High Plains Highlights

It’s been a week since I came home from the High Plains Bookfest in Billings, and I’ve been trying to shape a narrative in my mind. The trip, the people, the city, the events, the books; we talked about the weekend through the long nine hour drive home.  Robert, husband-chauffeur, Shirley, good friend and roadie through many of the travels involved in writing The Boy, were as delighted as I was with the trip.  No real shape has emerged, and I’ve been telling people that I’m on sabbatical from writing, so why not just list the highlights and let this be a collage:

—The Plains. I haven’t been to Montana in many years, and in fact my strongest memories are of a couple of TGIF trips across the border to Curly Bob’s bar in Sweetgrass when I was working for Alberta Social Services in Lethbridge, my first social work job back in … well, you really don’t need to know how long ago. The other memory is of a boyfriend who became a deadweight. I’d met him through a computer dating adventure (which I will write about some day) and when I tired of him I was glad that he returned to Ontario.  When he sought me out in Lethbridge the next summer, en route to San Francisco he said, I offered immediately to drive him to the border.  I dumped him at Coutts and you’ll have to wait for the rest of the story.The landscape!  I’d brought book tapes for the car but we didn’t need them.

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—The people. We had just checked in at the Dude Rancher Lodge, a funky historic lodging in downtown Billings, and as though he was scripted, a lean tall cowboy meandered through with his spurs a-jingle.  Cowboys everywhere, the real deal.  And in almost equal supply, academics, and of course the folks from the library.  After my reading, a lovely man named Michael came up to tell me about the nine nations of North America.  I’d started out with my thanks to the festival organizers for including Canadians and insisted that there was no north/south literary border. But what Michael was excited to tell me was that I’d engaged him as soon as I began to speak. My voice, he said, was exactly that of his mother who could do a wicked imitation of the “Canadian accent”.  Do we really say “abooot” instead of “abowt”?  Who knew, eh? Everywhere, friendly people and a warm welcome for the Canadians. My sister Canadian on the shortlists was Adele Dueck, from Lucky Lake SK who was nominated in the Writing by Women category for her YA novel.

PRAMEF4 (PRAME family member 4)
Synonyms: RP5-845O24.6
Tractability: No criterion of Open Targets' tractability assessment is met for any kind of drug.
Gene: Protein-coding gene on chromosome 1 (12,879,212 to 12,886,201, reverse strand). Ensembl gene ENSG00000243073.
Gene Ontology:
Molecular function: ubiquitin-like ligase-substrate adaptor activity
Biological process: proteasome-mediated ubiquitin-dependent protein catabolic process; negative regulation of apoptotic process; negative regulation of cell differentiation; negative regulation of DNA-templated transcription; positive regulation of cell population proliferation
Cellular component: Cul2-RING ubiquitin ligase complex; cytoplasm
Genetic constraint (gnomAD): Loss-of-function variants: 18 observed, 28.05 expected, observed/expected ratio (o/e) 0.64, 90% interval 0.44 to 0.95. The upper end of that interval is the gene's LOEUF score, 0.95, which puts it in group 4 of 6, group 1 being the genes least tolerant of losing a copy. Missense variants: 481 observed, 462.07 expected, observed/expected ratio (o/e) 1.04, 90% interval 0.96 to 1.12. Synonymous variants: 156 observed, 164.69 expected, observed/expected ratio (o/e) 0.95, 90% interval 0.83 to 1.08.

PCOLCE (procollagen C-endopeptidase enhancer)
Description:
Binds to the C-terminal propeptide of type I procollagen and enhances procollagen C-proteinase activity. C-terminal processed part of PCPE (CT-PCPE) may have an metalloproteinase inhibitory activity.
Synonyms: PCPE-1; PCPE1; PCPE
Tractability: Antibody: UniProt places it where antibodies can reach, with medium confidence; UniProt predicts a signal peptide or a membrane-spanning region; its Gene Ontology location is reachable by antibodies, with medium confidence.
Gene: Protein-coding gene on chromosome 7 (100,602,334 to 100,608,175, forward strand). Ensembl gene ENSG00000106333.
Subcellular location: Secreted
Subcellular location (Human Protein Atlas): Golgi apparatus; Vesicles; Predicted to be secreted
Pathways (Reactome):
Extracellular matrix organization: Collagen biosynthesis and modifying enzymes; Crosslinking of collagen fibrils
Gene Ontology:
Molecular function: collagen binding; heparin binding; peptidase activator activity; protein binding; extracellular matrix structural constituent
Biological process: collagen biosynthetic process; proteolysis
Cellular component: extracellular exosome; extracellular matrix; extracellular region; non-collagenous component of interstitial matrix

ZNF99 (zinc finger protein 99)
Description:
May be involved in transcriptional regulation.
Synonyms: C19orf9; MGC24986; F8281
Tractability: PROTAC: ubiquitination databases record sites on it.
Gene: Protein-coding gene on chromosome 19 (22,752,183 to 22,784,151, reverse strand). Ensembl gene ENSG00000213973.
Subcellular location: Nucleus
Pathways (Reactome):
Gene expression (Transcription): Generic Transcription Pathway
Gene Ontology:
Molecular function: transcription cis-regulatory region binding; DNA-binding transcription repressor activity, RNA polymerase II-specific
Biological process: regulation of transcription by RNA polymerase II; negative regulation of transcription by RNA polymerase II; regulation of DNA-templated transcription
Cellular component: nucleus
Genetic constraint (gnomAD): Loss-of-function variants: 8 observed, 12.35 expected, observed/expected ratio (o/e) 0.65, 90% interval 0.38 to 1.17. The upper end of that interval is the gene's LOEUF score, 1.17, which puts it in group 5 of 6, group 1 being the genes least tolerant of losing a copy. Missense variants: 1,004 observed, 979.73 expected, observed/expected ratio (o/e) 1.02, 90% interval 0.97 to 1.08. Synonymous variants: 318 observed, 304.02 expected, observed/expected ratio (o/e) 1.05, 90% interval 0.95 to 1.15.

—Billings. We’d never been there, and knowing that the entire population of Montana would fit into Calgary, we expected just another small arid prairie city. Billings is a well-treed treasure, tucked up against the rim of a deep canyon, bordered on its other side by the Yellowstone River. Many of the historic buildings of the beautifully rejuvenated downtown, like many Calgary buildings, are of sandstone. We went for coffee on Saturday morning to a roasterie two blocks from the Dude Rancher and when we came out, were puzzled by the number of people sitting on curbs, lining the street.  A parade?  No, a friendly couple told us. There was a rodeo on in Billings that weekend, and the cattlemen’s association (NILE) had organized a cattle drive through downtown.  Fifty head were coming through. We were on our way to a reading and being Calgarians, I’m afraid fifty head was not enough to entice us to stay.